*I received a free ARC of this book, with thanks to NetGalley and Bloomsbury. The decision to review and my opinions are my own.*
Blurb: In a lush, contemporary fantasy retelling of Beauty and the Beast, Brigid Kemmerer gives readers another compulsively readable romance perfect for fans of Marissa Meyer.
Fall in love, break the curse.
It once seemed so easy to Prince Rhen, the heir to Emberfall. Cursed by a powerful enchantress to repeat the autumn of his eighteenth year over and over, he knew he could be saved if a girl fell for him. But that was before he learned that at the end of each autumn, he would turn into a vicious beast hell-bent on destruction. That was before he destroyed his castle, his family, and every last shred of hope.
Nothing has ever been easy for Harper. With her father long gone, her mother dying, and her brother barely holding their family together while constantly underestimating her because of her cerebral palsy, she learned to be tough enough to survive. But when she tries to save someone else on the streets of Washington, DC, she’s instead somehow sucked into Rhen’s cursed world.
Break the curse, save the kingdom.
A prince? A monster? A curse? Harper doesn’t know where she is or what to believe. But as she spends time with Rhen in this enchanted land, she begins to understand what’s at stake. And as Rhen realizes Harper is not just another girl to charm, his hope comes flooding back. But powerful forces are standing against Emberfall . . . and it will take more than a broken curse to save Harper, Rhen, and his people from utter ruin.
This book is Beauty and the Beast retold from a fresh perspective, with the beast a tortured prince of a medieval-style fantasy realm and the beauty a modern US teenager with a mobile phone and a fiercely independent attitude.
I love the clash of these two worlds, and found Harper especially compelling and empathetic as she gradually finds her strength and sense of identity via an entirely unfamiliar role. The author avoids the trap of dwelling on the character’s Cerebral Palsy and instead makes it a natural part of her life and identity, the same as her hair colour or stature. It is always great to see representations of more varied and interesting characters in a hero/heroine and Harper’s fighting attitude is admirable.
Rhen was a more problematic character, but then, that is how the beast is supposed to be: if he wasn’t flawed on the inside then he would never have been cursed with the looks to match! It was really good to see that his curse had greater implications than the trite ‘judging a book by its cover’ moral, and that the real pain wasn’t found in how he looked but how he behaved. If only we had seen him with a bit more life still in him, even if his attitude then was awful. As it is his defeatism and introspection were a bit wearing, so it is lucky we had Grey and Harper there to cheer things up and kick the plot forward.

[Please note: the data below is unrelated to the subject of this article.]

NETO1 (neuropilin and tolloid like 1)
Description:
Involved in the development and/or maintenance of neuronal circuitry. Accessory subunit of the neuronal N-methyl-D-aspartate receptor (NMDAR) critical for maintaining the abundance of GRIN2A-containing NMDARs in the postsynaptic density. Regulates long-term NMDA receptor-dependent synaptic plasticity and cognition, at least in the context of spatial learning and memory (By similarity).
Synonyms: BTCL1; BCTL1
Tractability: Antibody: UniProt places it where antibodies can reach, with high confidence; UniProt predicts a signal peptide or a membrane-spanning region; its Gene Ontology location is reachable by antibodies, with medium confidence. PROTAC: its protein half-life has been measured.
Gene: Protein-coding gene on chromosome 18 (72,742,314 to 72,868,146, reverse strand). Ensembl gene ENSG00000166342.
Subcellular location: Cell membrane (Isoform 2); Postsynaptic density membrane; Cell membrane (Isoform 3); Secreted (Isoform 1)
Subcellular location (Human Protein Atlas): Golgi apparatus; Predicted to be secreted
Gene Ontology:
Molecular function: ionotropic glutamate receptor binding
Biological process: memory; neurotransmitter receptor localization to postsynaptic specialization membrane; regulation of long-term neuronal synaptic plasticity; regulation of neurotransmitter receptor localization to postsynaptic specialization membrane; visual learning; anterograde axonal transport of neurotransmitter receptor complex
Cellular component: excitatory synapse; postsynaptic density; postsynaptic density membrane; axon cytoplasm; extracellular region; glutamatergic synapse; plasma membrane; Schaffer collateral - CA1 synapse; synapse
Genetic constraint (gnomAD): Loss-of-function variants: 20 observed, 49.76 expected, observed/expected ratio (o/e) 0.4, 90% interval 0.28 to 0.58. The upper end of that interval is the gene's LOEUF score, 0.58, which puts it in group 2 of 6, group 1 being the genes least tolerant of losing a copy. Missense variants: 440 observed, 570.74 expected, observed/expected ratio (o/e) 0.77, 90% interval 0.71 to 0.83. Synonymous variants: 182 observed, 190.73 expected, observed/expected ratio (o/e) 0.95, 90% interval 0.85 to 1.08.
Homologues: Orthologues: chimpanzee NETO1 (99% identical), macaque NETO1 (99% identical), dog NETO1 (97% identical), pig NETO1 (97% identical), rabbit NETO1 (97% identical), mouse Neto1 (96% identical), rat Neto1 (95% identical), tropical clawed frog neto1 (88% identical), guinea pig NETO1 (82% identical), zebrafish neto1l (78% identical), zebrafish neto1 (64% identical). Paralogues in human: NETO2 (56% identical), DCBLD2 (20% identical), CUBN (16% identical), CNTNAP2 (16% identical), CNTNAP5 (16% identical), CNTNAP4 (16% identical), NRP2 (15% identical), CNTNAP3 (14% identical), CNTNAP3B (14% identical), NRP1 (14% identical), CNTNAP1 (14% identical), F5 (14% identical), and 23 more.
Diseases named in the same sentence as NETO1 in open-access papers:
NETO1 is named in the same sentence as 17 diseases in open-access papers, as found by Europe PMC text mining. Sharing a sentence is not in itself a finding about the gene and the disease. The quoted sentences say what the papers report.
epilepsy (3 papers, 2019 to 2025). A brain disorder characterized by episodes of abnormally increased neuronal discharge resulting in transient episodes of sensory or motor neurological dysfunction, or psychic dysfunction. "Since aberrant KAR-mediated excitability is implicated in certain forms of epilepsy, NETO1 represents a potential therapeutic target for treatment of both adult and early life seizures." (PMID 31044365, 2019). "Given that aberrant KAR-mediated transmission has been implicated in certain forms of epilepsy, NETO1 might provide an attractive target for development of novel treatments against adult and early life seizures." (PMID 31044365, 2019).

The author avoids making the romantic aspect of the plot too central by making the character’s feelings far more believable than the source material. Rather than falling in Stockholm Syndrome over porridge gobbling and a ballroom dance the main characters develop strong bonds of mutual respect and understanding, but hearts and flowers are in shorter supply as they face some of the real challenges of managing a feudal kingdom. Whether it all leads to ‘true love’ or not by the climax… you’ll just have to read it yourself to find out!
I will confess to being slightly confused towards the ending, as I had been hooked following Rhen, Harper and Grey throughout their struggles to break the curse, save the kingdom and find themselves so the ambiguity regarding a lot of the big questions was a little disappointing. This was quickly explained when I read that there is a sequel on the way. I hope it doesn’t take many seasons to arrive, as I want to know what happens next!
A siren kicks up somewhere nearby, but it’ll be too late. I try to claw at his face again, but I catch his neck instead. Blood blossoms under my nails, and his eyes turn murderous. The sky lightens fractionally behind him, turning pink with streaks of orange.
His free hand lifts and I don’t know if he’s going to hit me or strangle me or break my neck. It doesn’t matter. This is it. My last sight will be a glorious sunrise.
I’m wrong. His hand never strikes.
Instead, the sky disappears altogether.
– Brigid Kemmerer, A Curse So Dark and Lonely
Find more from Brigid Kemmerer at her website here or follow her on Facebook, Twitter and Goodreads.
A Curse So Dark and Lonely releases on 29th January but you can preorder it on Amazon right now!
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